Helena, Montana

Maybe $36,000 doesn’t sound like much, but it’s pretty good for a guy three years out of college, living in Helena, Montana, says Ryan Cooney. It’s also a lot more than new teachers here were earning a few years ago (just $23,000). “Our union has done a heck of a job representing us,” he says.

In 2002, with more than half of Helena’s teachers nearing retirement and far too few applicants at their heels, the local Association and district got together to boost salaries with $1 million freed up from early retirement. They also agreed that educators should present “career development plans” to get raises. For his plan, Cooney concentrated on technology in his classroom, creating a Moodle Web page where students and parents have “24/7 access” to assignments, current events, and research (and their teacher). “If you take [the plan] seriously, you really can better yourself as a teacher,” he says.

Middle school language arts teacher
30 years’ experience
Portland, Maine

After 30 years in the classroom, Karen MacDonald is sitting on top of the salary scale in Portland, but she still hasn’t stopped collaborating with colleagues, helping them become better teachers.

Her latest effort? A series of classes for teachers with three to seven years’ experience, designed to help them learn more about where their students are academically, and how to move them forward. “This is what you need in your instruction,” MacDonald explains.

By taking the Portland-based course, early career teachers can move up along an innovative salary schedule that rewards them for professional learning. MacDonald, a National Board Certified teacher, made her final step up through an ELL endorsement—a key help when nearly 30 percent of Portland’s kids are from refugee countries like Somalia and Iraq. Other colleagues have earned raises through district committee work, curriculum design, and other “above and beyond” assignments.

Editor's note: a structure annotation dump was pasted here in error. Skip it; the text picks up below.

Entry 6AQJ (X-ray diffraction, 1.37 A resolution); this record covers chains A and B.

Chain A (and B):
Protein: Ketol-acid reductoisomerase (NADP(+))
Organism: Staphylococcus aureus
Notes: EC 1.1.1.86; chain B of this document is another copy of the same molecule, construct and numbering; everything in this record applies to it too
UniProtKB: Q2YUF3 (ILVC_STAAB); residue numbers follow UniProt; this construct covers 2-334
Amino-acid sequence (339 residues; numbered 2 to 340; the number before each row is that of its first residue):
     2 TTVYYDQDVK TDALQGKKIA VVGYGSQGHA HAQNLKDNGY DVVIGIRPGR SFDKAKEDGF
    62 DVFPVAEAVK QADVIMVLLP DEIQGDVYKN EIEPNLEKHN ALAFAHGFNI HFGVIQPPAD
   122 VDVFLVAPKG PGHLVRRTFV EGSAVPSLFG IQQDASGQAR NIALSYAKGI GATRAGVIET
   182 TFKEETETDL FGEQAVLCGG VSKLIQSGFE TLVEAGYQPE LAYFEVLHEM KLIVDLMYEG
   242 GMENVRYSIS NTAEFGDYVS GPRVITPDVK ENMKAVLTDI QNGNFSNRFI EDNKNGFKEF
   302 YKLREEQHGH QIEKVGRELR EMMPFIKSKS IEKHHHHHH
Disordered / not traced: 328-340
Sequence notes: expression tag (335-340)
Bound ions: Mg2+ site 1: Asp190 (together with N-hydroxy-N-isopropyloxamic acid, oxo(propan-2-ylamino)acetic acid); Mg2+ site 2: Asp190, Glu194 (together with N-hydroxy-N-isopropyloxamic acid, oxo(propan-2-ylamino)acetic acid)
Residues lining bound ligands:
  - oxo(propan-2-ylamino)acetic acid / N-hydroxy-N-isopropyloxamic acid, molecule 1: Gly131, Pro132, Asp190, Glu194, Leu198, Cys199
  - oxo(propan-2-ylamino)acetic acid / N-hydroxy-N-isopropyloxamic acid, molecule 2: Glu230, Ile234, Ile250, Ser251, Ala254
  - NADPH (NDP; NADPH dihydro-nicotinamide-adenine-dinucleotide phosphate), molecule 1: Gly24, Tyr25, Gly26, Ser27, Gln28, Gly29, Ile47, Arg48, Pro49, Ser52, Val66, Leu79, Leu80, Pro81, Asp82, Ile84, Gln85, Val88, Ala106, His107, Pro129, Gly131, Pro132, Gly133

“I feel like I’m paid as a professional. I also feel the responsibilities that go along with my pay—and that’s good,” MacDonald says.

I thought I also add some concerns and questions teachers have brought up in regards to Merit Pay.
An initiative to encourage teachers to constantly improve their knowledge and strategies is laudable. Even veteran teachers can benefit from ongoing professional development with collaboration and "peer coaching" opportunities in place to determine how well students are able to utilize classroom learning in real life - this is a much fairer measure than multiple choice tests.

So I am a special education teacher in an inclusion setting. I do not "teach", I facilitate. How would the president's program work for me? In Indiana, the "Race to the Top" grant money has been accepted. This should be interesting to see if special education educators, especially in inclusion type settings are overlooked for pay increase.

My concern rests with the teacher who is proficient at differentiating instruction, and therefore gets more children with learning difficulties placed in his/her classroom, or the teacher who works well with children with behavioral difficulties, and has more of those children in the classroom. Merit pay based on test scores would be great if there were any way to have equality of classrooms, but that is an impossibility.

Will there be merit pay for all of the extra duties performed on a daily basis? Duties like spending our own money on new clothes, mittens, hats, snacks and supplies? Duties like potty training 5 year olds because they have been in foster care, and nobody has taught them? Try to measure those things with test scores! People need to remember that we have to take these children from where they are and teach them! Sometimes that means that they will learn to read by the end of kindergarten, and sometimes that means that they will finally know their colors and shapes! Each child comes to us with different abilities, and our job is to teach them. They may not score well on a test, but that doesn't mean that they haven't made progress just the same!

I know that it's unfair when class size reduction teachers don't get a fair share of any grants in our districts. Older, more experienced teachers are being left out when it comes to rewarding hard work, student's success, just because districts want to retain the younger teachers.

Concerns Over Test Scores and Questions

I decided to post two concerns in this blog regarding tests. The first is a comment from two teachers regarding test taking skills and the other is example of the difference in test questions between the US and Australia. Both of these were found in the NEA Today magazine. I just want to get people to think carefully about "Race to the Top" and the direction we are leading our students in with continuous testing.

I found these quotes from teachers and thought it was an appropriate response that sums up what teachers are up against with "Race to the Top."

I have seen more students who can pass [the test] but cannot apply those skills to anything if it's not the test format. I have students who can do the test but cannot look up words in the dictionary and understand the different meanings.